G protein-coupled receptors
effectiveness of drug therapy
molecular mechanisms of desensitisation
Areas of expertise
There are more than 800 G protein-coupled receptors (GPCRs) in the genome and they represent a major target for clinically-prescribed drugs. Following prolonged or repeated exposure to agonist drugs that activate these receptors, the GPCRs invariably become less responsive to the agonist, a phenomenon called desensitisation. Desensitisation can limit the effectiveness of drug therapy. This group’s research focuses on the molecular mechanisms of desensitisation of GPCRs.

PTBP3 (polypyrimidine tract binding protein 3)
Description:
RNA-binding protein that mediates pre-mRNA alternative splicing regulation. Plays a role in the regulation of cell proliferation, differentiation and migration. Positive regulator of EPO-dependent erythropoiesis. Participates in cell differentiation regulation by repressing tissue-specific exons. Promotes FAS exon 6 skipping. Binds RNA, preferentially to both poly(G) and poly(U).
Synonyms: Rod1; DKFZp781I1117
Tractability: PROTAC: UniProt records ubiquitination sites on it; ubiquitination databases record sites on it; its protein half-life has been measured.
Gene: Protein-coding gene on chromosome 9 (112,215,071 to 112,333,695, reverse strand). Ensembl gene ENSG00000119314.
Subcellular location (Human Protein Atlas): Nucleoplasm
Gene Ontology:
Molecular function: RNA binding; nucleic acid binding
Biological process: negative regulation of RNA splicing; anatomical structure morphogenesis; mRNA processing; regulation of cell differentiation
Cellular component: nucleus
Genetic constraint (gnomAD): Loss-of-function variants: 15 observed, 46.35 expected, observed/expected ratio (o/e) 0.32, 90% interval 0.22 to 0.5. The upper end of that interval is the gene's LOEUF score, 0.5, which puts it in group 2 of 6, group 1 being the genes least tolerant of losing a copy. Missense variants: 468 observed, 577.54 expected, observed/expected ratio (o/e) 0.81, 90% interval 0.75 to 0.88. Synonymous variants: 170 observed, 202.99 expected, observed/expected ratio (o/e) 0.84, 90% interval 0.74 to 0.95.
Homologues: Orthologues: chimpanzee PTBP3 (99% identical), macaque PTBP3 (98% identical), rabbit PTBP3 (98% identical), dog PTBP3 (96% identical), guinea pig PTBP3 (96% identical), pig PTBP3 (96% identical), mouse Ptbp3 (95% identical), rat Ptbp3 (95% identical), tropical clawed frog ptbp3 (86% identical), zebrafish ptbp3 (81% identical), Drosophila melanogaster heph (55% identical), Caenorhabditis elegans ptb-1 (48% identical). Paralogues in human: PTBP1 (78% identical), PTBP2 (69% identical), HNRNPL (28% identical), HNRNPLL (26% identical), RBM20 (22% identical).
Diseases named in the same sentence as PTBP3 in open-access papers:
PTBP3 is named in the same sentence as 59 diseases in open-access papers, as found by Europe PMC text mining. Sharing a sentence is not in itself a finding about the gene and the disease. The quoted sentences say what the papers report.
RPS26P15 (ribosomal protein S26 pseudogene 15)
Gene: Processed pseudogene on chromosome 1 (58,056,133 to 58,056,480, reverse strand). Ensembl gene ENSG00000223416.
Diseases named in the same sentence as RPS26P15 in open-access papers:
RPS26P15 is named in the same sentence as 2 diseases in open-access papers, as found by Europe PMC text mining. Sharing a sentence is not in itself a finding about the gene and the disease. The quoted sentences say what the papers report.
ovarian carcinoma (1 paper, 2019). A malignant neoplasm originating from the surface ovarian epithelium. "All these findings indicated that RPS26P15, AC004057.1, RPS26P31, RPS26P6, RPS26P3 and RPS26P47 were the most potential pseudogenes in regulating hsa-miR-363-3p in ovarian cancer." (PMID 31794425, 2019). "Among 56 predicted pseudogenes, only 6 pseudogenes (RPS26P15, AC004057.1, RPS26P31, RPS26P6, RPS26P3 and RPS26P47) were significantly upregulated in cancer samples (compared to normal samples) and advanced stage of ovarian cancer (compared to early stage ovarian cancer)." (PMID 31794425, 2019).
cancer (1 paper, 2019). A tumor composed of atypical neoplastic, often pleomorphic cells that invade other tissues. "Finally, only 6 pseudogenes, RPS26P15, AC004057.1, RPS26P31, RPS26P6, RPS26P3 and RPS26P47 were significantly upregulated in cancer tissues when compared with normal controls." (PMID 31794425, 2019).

At the present time we are studying:
• the molecular mechanisms that mediate desensitisation of the ě opioid receptor and its relationship to morphine tolerance
• the co-regulation of group I mGluRs by different protein kinases
• the internalisation, intracellular sorting, and recycling of P2Y receptor subtypes.
We are also beginning to probe the molecular mechanisms that underlie “functional selectivity” at GPCRs, whereby different agonists at the same GPCR can induce different active conformations of the receptor, which can lead to different functional outcomes.